NBIC and DTRA, An Interagency Partnership to Integrate Analyst Capabilities

Wai-Ling Mui, Edward P. Argenta, Teresa Quitugua, Christopher Kiley

Abstract


ObjectiveThe National Biosurveillance Integration Center (NBIC) andthe Defense Threat Reduction Agency’s Chemical and BiologicalTechnologies Department (DTRA J9 CB) have partnered to co-develop the Biosurveillance Ecosystem (BSVE), an emergingcapability that aims to provide a virtual, customizable analystworkbench that integrates health and non-health data. This partnershippromotes engagement between diverse health surveillance entities toincrease awareness and improve decision-making capabilities.IntroductionNBIC collects, analyzes, and shares key biosurveillanceinformation to support the nation’s response to biological events ofconcern. Integration of this information enables early warning andshared situational awareness to inform critical decision making, anddirect response and recovery efforts.DTRA J9 CB leads DoD S&T to anticipate, defend, and safeguardagainst chemical and biological threats for the warfighter and thenation.These agencies have partnered to meet the evolving needs of thebiosurveillance community and address gaps in technology and datasharing capabilities. High-profile events such as the 2009 H1N1pandemic, the West African Ebola outbreak, and the recent emergenceof Zika virus disease have underscored the need for integration ofdisparate biosurveillance systems to provide a more functionalinfrastructure. This allows analysts and others in the communityto collect, analyze, and share relevant data across organizationssecurely and efficiently. Leveraging existing biosurveillance effortsprovides the federal public health community, and its partners, witha comprehensive interagency platform that enables engagement anddata sharing.MethodsNBIC and DTRA are leveraging existing biosurveillance projectsto share data feeds, work processes, resources, and lessons learned.A multi-stakeholder Agile process was implemented to representthe interests of NBIC, DTRA, and their respective partners. Systemrequirements generated by both agencies were combined to form asingle backlog of prioritized needs. Functional requirements fromNBIC support the development of the prototype by refining systemcapabilities and providing an operational perspective. DTRA’stechnical expertise and research and development (R&D) portfolioensures robust analytic applications are embedded within a secure,scalable system architecture.Integration of analyst validated data from the NBIC Biofeedssystem serves as a gold-standard to improve analytic developmentin machine learning and natural language processing. Additionally,working groups are formed using NBIC and DTRA extendedpartnerships with academia and private industry to expand R&Dpossibilities. These expansions include leveraging existing ontologyefforts for improved system functionality and integrating social mediaalgorithms for improved topic analysis output.ResultsThe combined efforts of these two agencies to develop theBSVE and improve overall biosurveillance processes across thefederal government has enhanced understanding of the needs ofthe community in a variety of mission spaces. To date, co-creation ofproducts, joint analysis, and sharing of data feeds has become a majorpriority for both partners to advance biosurveillance outcomes. Withinthe larger efforts of system development, possible coordination withother agencies such as the Department of Veterans Affairs (VA) andthe US Geological Survey (USGS) could expand reach of the systemto ensure fulfillment of health surveillance requirements as a whole.ConclusionsThe NBIC and DTRA partnership has demonstrated value inimproving biosurveillance capabilities for each agency and theirpartners. BSVE will provide NBIC analysts with a collaborativetool that can leverage use of applications that visualize near real-time global epidemic and outbreak data from a range of unique andtrusted sources. The continued collaboration means ongoing accessto new data streams and analytic processes for all analysts, as wellas advanced machine learning algorithms that increase capabilitiesfor joint analysis, rapid product creation, and continuous interagencycommunication.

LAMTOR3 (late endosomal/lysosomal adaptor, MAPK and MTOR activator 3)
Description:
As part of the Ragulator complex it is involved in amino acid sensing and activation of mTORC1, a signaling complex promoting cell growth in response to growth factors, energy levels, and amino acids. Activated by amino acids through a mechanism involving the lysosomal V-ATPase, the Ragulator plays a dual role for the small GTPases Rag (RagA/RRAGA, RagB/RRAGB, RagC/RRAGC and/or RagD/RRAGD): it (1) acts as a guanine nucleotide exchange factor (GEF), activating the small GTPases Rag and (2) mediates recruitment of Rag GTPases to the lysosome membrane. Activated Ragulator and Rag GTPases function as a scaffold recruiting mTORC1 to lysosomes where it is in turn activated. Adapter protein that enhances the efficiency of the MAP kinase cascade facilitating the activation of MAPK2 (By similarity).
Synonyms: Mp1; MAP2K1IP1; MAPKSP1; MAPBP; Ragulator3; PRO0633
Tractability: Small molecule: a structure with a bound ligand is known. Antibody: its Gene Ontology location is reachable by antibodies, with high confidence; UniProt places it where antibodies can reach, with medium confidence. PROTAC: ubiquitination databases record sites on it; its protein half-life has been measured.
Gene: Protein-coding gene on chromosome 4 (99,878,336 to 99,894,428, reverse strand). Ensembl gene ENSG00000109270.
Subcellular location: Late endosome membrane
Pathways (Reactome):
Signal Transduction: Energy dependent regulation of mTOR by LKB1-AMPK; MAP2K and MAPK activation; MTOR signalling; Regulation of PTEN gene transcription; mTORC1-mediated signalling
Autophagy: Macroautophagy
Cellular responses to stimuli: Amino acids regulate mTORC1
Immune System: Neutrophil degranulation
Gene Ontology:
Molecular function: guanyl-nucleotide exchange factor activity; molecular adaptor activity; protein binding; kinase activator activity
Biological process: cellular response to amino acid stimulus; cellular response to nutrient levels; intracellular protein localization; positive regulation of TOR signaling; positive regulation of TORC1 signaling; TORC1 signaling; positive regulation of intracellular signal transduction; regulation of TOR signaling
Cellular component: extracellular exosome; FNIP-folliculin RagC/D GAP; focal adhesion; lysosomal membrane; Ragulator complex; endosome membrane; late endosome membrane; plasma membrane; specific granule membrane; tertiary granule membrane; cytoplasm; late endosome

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DOI: https://doi.org/10.5210/ojphi.v9i1.7624



Online Journal of Public Health Informatics * ISSN 1947-2579 * http://ojphi.org